Of course, there’s more to a bookstore than readings. As John Marshall reflects on his time with Open Books, he’s been thinking about how much he’s learned from his customers. “I have been educated in so many directions by articulate folks possessing a vast array of aesthetics,” he says. He learns about poets and events from customers all the time, and all those many voices have helped make Open Books a two-decade conversation, with the kind of “crackling moments of wit,” he says, “that make life glow.”
Over most of Open Books’ lifetime, it has been a two-person shop, with responsibilities shared between Marshall and his wife, poet Christine Deavel. About a year ago, Deavel took a non-bookstore day job, though of course the store shares half her DNA. Marshall worries that anything he has to say about Deavel “will sound too gushy,” but he’s eternally grateful to her for her companionship and partnership in running Open Books. “She's a brilliant, insightful thinker about poetry and art, a terrific writer, and has the quickest wit I have ever been around. That she trusts me to be an audience for her wit is a grand gift,” he says.
A married couple running a poetry bookshop with a staff of two couldn’t have been all fun and games, could it? “Many times over the years people have confided in me that they couldn't imagine working with their spouse,” Marshall says. “I so lucked out. Even our rare fights,” he insists, “ended in love and comedy.”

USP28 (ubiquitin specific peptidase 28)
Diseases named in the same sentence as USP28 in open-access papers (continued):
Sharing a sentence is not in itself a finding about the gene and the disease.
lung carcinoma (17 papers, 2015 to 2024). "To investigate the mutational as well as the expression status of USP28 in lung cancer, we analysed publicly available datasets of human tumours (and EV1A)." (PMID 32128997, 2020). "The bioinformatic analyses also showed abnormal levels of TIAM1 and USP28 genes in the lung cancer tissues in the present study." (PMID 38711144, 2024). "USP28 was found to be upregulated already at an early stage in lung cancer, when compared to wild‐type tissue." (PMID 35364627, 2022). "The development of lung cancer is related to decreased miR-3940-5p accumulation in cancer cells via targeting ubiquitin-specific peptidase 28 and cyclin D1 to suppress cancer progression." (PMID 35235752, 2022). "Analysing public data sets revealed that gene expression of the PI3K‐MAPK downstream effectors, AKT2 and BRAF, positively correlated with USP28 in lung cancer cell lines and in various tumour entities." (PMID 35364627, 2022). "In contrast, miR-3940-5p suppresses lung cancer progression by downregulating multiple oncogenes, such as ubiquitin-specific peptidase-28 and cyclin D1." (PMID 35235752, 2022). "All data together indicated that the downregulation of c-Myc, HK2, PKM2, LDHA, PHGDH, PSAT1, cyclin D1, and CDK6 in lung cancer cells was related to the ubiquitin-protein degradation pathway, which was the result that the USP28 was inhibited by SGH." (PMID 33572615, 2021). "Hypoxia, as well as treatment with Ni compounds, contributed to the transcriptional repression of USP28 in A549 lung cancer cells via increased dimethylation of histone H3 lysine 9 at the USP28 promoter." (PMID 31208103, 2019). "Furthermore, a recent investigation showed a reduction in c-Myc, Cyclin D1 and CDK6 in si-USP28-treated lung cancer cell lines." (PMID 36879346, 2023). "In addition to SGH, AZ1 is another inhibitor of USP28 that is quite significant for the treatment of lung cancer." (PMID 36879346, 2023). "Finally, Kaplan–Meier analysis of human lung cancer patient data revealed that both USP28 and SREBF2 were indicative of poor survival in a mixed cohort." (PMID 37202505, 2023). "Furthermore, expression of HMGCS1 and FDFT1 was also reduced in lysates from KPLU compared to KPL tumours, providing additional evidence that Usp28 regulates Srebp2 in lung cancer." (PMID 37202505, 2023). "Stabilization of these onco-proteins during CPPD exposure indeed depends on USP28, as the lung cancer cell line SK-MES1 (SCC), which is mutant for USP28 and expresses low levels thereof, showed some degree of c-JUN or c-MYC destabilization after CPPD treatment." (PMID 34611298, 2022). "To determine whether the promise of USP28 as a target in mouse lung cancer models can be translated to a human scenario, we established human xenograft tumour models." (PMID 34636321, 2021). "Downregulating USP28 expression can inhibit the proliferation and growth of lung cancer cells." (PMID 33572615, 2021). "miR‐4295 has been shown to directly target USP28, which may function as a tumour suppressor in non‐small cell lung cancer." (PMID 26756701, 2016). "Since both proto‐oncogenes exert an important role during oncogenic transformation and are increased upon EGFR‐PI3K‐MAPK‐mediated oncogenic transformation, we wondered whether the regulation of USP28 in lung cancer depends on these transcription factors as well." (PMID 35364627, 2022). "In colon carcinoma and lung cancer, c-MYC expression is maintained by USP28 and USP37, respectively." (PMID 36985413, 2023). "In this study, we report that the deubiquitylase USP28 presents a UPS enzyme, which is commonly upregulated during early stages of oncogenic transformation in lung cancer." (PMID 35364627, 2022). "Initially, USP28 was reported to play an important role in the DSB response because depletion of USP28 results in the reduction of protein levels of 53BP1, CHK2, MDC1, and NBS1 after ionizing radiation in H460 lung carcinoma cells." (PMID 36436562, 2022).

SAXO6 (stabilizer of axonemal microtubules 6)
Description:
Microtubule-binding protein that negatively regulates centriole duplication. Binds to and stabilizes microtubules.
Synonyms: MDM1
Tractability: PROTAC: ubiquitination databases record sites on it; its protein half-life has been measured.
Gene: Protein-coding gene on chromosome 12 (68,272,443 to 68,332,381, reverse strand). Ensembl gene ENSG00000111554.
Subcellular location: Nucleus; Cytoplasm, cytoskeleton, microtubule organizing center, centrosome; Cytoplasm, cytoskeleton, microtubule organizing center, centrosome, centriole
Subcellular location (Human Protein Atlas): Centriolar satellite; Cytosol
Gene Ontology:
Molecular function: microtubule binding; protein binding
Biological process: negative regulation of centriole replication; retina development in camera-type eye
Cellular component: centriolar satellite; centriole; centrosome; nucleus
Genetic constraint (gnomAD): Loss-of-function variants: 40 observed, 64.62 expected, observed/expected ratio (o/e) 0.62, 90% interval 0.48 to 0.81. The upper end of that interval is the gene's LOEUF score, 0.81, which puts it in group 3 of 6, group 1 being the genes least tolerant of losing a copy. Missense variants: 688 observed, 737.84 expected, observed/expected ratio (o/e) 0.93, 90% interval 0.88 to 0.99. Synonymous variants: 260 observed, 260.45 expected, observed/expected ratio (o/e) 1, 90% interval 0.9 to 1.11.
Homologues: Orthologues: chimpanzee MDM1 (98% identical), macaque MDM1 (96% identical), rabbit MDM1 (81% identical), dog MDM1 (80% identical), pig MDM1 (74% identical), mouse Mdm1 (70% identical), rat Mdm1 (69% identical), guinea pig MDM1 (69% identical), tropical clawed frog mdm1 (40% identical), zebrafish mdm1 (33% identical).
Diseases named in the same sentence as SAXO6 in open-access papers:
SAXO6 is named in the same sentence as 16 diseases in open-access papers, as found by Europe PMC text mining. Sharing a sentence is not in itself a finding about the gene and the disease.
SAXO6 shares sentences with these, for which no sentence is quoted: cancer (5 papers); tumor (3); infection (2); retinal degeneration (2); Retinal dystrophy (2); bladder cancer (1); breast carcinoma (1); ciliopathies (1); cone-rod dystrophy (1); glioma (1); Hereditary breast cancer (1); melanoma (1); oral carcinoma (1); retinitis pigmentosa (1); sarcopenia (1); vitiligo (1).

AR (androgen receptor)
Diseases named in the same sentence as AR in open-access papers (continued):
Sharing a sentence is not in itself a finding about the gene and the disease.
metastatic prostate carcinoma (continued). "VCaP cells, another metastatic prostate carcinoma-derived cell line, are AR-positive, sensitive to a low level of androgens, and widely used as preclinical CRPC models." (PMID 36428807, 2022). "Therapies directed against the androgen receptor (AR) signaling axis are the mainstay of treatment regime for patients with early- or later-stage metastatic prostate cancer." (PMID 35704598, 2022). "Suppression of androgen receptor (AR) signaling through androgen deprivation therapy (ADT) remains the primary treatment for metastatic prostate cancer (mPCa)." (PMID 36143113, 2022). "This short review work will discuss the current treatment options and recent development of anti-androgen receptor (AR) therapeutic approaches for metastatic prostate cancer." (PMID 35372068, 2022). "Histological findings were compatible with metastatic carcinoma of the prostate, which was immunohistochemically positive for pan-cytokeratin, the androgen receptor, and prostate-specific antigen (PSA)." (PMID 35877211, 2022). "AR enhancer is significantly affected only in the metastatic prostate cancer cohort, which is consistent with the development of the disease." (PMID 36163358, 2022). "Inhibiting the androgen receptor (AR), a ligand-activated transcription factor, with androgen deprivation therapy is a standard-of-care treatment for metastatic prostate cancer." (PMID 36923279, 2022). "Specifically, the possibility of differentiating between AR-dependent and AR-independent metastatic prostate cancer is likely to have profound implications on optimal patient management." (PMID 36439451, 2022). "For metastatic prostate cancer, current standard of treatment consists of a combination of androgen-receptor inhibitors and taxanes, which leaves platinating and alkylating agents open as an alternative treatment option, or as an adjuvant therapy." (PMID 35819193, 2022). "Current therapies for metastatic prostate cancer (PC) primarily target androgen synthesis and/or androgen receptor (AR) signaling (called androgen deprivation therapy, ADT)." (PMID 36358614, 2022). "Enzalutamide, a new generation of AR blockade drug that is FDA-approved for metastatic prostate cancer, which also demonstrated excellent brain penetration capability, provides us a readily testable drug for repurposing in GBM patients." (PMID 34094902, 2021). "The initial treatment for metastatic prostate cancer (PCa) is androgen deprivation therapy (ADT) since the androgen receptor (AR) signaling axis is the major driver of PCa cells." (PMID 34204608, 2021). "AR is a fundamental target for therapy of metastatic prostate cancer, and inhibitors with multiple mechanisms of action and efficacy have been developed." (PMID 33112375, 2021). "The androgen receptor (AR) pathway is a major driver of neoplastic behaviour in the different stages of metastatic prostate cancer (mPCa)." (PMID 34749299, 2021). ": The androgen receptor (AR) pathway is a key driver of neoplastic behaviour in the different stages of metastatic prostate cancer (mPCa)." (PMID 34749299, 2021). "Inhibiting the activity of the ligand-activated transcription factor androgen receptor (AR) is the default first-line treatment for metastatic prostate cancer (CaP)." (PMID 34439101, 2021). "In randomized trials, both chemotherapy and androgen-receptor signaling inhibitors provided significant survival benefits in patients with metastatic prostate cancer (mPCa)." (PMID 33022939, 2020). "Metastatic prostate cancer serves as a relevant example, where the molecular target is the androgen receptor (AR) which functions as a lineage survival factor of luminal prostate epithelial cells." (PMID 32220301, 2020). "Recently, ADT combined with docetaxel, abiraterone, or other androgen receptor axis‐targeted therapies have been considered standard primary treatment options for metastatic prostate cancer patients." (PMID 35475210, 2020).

As his time at the helm of the store draws to a close, Marshall admits to a “perhaps west-coast hippy thing.” He says he’s “found myself at times feeling a palpable character that is the store. “This happens when I'm alone, usually after closing. Once in awhile I speak to the store; thank it.” Those moments, he says, remind him that “the books, the poets, the customers, me, we're all transient” in the history of “the animal that is the store.” Now that it looks like Open Books will continue without him, he looks forward to seeing how the animal will adapt and grow.
So what will Marshall do when he retires? “I love dogs,” he says. “I grew up with dogs.” He hasn’t owned a dog in almost a decade, so he’s looking forward to volunteering at PAWS, to “go and play with dogs a couple hours every week.” Also, the experience of owning a bookshop is surprisingly not conducive to a rich reading life and so “I would love to read. I look forward to being able to read for two hours straight.” He’s “also hoping to write, and to see if I can.”
When I point out that Marshall is a published poet, so he’s already proven that he can write, he demurs. “Yeah, but you’re not a writer until you write. Writing happens or it doesn’t. You can’t point to something you did years ago and claim you’re still a writer.” With the luxury of time, and without all the conversation of the store thrumming around him every day, he looks forward to the silence of a white page, and learning how to write poetry again.